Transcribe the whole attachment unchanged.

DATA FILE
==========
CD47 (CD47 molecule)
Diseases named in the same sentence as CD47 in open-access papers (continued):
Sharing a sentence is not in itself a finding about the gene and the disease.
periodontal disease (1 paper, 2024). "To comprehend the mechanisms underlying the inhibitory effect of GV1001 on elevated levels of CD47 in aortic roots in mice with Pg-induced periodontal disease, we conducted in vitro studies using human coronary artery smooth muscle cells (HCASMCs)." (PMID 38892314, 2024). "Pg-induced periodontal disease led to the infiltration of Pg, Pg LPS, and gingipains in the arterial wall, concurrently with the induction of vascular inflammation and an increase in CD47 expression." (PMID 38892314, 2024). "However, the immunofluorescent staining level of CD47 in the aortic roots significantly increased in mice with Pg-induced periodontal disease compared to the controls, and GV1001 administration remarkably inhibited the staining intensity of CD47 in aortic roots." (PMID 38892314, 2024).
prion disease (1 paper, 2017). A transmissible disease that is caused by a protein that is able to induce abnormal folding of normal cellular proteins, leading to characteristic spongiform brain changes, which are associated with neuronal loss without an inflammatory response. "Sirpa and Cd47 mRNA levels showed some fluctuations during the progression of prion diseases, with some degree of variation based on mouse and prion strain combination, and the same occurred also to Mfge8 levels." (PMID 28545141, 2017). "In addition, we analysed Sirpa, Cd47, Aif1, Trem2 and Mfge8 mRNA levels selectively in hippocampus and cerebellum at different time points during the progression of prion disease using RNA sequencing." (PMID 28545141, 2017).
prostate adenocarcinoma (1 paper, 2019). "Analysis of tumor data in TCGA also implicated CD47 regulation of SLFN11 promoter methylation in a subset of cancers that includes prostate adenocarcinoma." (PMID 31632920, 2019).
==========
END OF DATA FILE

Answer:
CD47 (CD47 molecule)
Diseases named in the same sentence as CD47 in open-access papers (continued):
Sharing a sentence is not in itself a finding about the gene and the disease.
periodontal disease (1 paper, 2024). "To comprehend the mechanisms underlying the inhibitory effect of GV1001 on elevated levels of CD47 in aortic roots in mice with Pg-induced periodontal disease, we conducted in vitro studies using human coronary artery smooth muscle cells (HCASMCs)." (PMID 38892314, 2024). "Pg-induced periodontal disease led to the infiltration of Pg, Pg LPS, and gingipains in the arterial wall, concurrently with the induction of vascular inflammation and an increase in CD47 expression." (PMID 38892314, 2024). "However, the immunofluorescent staining level of CD47 in the aortic roots significantly increased in mice with Pg-induced periodontal disease compared to the controls, and GV1001 administration remarkably inhibited the staining intensity of CD47 in aortic roots." (PMID 38892314, 2024).
prion disease (1 paper, 2017). A transmissible disease that is caused by a protein that is able to induce abnormal folding of normal cellular proteins, leading to characteristic spongiform brain changes, which are associated with neuronal loss without an inflammatory response. "Sirpa and Cd47 mRNA levels showed some fluctuations during the progression of prion diseases, with some degree of variation based on mouse and prion strain combination, and the same occurred also to Mfge8 levels." (PMID 28545141, 2017). "In addition, we analysed Sirpa, Cd47, Aif1, Trem2 and Mfge8 mRNA levels selectively in hippocampus and cerebellum at different time points during the progression of prion disease using RNA sequencing." (PMID 28545141, 2017).
prostate adenocarcinoma (1 paper, 2019). "Analysis of tumor data in TCGA also implicated CD47 regulation of SLFN11 promoter methylation in a subset of cancers that includes prostate adenocarcinoma." (PMID 31632920, 2019).